WAT DONG MOON LEK Makes The Wire’s REWIRE -Best of 2022

Once again we’re honored to be included in The Wire’s “REWIRE” Best of 2022 list. This release on Unseen Worlds keeps Carl’s unbroken streak going since 2016.
“Carl Stone is a half-century into his career – so how is it that his music still sounds fresh? Wat Dong Moon Lek sees the West Coast composer working in Max/MSP, taking scraps from disparate genres – pop, country, jazz – and pasting them into anarchic, hook-packed pop collages. Claire Biddles said: ‘The tracks are all made so methodicallty, and yet there’s such alchemy here, each track feeling fizzy and alaive with potential directions.'”

BoomKat Reviews Wat Dong Moon Lek

Boomkat Product Review:

Avant-garde computer music pioneer Carl Stone’s newest is a Max/MSP powered deep dive into unsettled dreamworld sampledelica, warping pitch-fuct pop garbles into hiccuping noise spirals and quasi-techno ethno-pop bumpers. Properly off the dial material that sounds like a plunderphonic take on the Sublime Frequencies catalog, or ABBA reworked by Oval.

‘Wat Dong Moon Lek’ might be the oddest missive we’ve heard yet from Stone. The Californian computer music vanguard has long been notable for his dissections of electronics, minimalism, world music and hip-hop, and this latest set melts his history into a barely discernible soup of chattering drums, veiled vocals and stuttered melodies. “Stone ‘plays’ his source material in the way Terry Riley’s ‘In C’ ‘plays’ an ensemble,” reads the press release – and it’s not far off the mark. There’s a freewheeling charm and humor to Stone’s approach that’s hard not to love, it’s uncompromising and deliciously bonkers, but struck thru with a level of knuckle-crack’d expertise that lifts it a few inches from the ground at all times.

At its best, ‘Wat Dong Moon Lek’ sounds like a shortwave radio interrupting a skipping J-pop CD: almost aggrevatingly loopy but texturally inviting at the same time. And while the music is assisted and driven by software, it sounds organic and human, as if Stone is answering the ubiquitous algorithmic playlist age with an arched eyebrow and a double helping of glitchy mischief. Whether you’re into John Oswald, Farmers Manual, DJ Screw or Steve Reich, this one’s for you.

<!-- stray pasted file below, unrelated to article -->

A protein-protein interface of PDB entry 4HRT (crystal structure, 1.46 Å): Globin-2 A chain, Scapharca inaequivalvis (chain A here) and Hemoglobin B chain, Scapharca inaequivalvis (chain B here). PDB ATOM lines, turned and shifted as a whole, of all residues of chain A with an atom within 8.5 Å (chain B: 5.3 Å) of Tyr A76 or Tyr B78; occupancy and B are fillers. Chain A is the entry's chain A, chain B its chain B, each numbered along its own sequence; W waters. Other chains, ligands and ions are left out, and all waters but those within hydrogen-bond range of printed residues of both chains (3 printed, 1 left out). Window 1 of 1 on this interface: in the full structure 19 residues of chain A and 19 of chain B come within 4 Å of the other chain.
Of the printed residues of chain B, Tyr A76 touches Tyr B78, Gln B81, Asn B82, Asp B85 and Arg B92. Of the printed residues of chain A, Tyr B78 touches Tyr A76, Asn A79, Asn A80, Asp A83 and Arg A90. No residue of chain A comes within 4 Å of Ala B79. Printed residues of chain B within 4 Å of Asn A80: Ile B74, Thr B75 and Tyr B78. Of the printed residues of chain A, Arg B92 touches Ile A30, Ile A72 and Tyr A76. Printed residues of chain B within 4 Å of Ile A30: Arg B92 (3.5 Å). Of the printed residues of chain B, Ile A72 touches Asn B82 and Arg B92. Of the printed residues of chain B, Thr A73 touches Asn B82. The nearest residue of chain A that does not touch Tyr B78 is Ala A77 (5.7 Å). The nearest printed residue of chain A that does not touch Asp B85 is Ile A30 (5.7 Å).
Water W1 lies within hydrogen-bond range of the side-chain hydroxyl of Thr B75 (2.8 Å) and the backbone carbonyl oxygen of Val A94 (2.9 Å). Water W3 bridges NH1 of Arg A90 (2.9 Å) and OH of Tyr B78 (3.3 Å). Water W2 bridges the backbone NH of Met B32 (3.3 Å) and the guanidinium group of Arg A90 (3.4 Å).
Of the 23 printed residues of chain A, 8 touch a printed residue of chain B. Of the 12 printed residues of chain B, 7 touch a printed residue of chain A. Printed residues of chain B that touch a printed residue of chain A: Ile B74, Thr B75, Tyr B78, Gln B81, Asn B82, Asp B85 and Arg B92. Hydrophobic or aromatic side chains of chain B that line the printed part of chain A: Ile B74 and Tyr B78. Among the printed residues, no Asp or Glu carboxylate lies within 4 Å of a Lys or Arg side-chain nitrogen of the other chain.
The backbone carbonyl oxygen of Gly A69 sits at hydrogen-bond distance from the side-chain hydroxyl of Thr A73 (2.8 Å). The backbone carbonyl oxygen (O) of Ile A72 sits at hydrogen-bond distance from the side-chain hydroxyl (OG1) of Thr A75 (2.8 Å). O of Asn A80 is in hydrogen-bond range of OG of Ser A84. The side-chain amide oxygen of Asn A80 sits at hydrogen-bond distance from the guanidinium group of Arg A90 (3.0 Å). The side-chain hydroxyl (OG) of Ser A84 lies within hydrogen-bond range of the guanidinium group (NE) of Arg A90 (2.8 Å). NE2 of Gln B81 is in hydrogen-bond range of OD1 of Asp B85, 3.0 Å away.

April 1 Time:tba Knoxville TN Big Ears Festival

Saturday April 1 2023 Time:tba
Carl returns to Big Ears for two performances as part of the 2023 festival. On April 1, he’ll be appearing as a solo performing in one of the best sounding venues in Knoxville Exact times and venue name to be announced soon.



WEB: https://bigearsfestival.org/event/carl-stone-trio/
IG: #http://instagram.com/bigearsfestival
Twitter: http://twitter.com/BigEarsFestival

March 31 Time:tba Knoxville TN Big Ears Festival w/Trio

Thursday March 31 2022 Time:tba
Carl returns to Big Ears for two performances as part of the 2023 festival. On March 31, he’ll be appearing with trio members Ned Rothenberg, a dazzling improviser on reeds and shakuhachi, and Soo Yeon Lyuh, a master of the haegeum, a two-stringed Korean bowed instrument. Exact times and venue to be announced soon.



WEB: https://bigearsfestival.org/event/carl-stone-trio/
IG: #http://instagram.com/bigearsfestival
Twitter: http://twitter.com/BigEarsFestival

January 19 open 18h50 start 18h50 Tokyo Shibuya JP WWW Shibuya Amane Uyama Release Party